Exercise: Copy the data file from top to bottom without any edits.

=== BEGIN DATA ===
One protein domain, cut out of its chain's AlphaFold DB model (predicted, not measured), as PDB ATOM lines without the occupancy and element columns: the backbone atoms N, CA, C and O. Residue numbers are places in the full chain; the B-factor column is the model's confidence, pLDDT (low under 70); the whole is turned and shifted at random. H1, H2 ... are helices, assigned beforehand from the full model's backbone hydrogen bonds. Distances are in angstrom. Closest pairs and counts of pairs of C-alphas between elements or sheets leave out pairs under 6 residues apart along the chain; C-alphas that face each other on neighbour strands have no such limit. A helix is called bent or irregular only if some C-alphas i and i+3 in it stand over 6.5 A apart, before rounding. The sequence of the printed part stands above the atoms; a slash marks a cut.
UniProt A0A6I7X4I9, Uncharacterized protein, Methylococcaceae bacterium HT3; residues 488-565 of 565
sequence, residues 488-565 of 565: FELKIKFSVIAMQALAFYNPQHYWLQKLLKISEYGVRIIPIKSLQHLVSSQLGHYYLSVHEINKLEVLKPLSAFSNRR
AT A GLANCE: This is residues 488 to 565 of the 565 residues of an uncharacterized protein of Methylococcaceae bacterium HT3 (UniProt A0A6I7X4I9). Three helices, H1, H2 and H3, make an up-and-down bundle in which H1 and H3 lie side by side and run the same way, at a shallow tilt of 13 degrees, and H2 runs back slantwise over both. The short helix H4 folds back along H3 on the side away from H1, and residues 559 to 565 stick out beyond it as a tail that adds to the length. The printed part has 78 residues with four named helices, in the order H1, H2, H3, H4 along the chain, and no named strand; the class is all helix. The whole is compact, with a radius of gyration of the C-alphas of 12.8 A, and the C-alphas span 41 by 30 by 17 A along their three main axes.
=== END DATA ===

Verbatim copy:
One protein domain, cut out of its chain's AlphaFold DB model (predicted, not measured), as PDB ATOM lines without the occupancy and element columns: the backbone atoms N, CA, C and O. Residue numbers are places in the full chain; the B-factor column is the model's confidence, pLDDT (low under 70); the whole is turned and shifted at random. H1, H2 ... are helices, assigned beforehand from the full model's backbone hydrogen bonds. Distances are in angstrom. Closest pairs and counts of pairs of C-alphas between elements or sheets leave out pairs under 6 residues apart along the chain; C-alphas that face each other on neighbour strands have no such limit. A helix is called bent or irregular only if some C-alphas i and i+3 in it stand over 6.5 A apart, before rounding. The sequence of the printed part stands above the atoms; a slash marks a cut.
UniProt A0A6I7X4I9, Uncharacterized protein, Methylococcaceae bacterium HT3; residues 488-565 of 565
sequence, residues 488-565 of 565: FELKIKFSVIAMQALAFYNPQHYWLQKLLKISEYGVRIIPIKSLQHLVSSQLGHYYLSVHEINKLEVLKPLSAFSNRR
AT A GLANCE: This is residues 488 to 565 of the 565 residues of an uncharacterized protein of Methylococcaceae bacterium HT3 (UniProt A0A6I7X4I9). Three helices, H1, H2 and H3, make an up-and-down bundle in which H1 and H3 lie side by side and run the same way, at a shallow tilt of 13 degrees, and H2 runs back slantwise over both. The short helix H4 folds back along H3 on the side away from H1, and residues 559 to 565 stick out beyond it as a tail that adds to the length. The printed part has 78 residues with four named helices, in the order H1, H2, H3, H4 along the chain, and no named strand; the class is all helix. The whole is compact, with a radius of gyration of the C-alphas of 12.8 A, and the C-alphas span 41 by 30 by 17 A along their three main axes.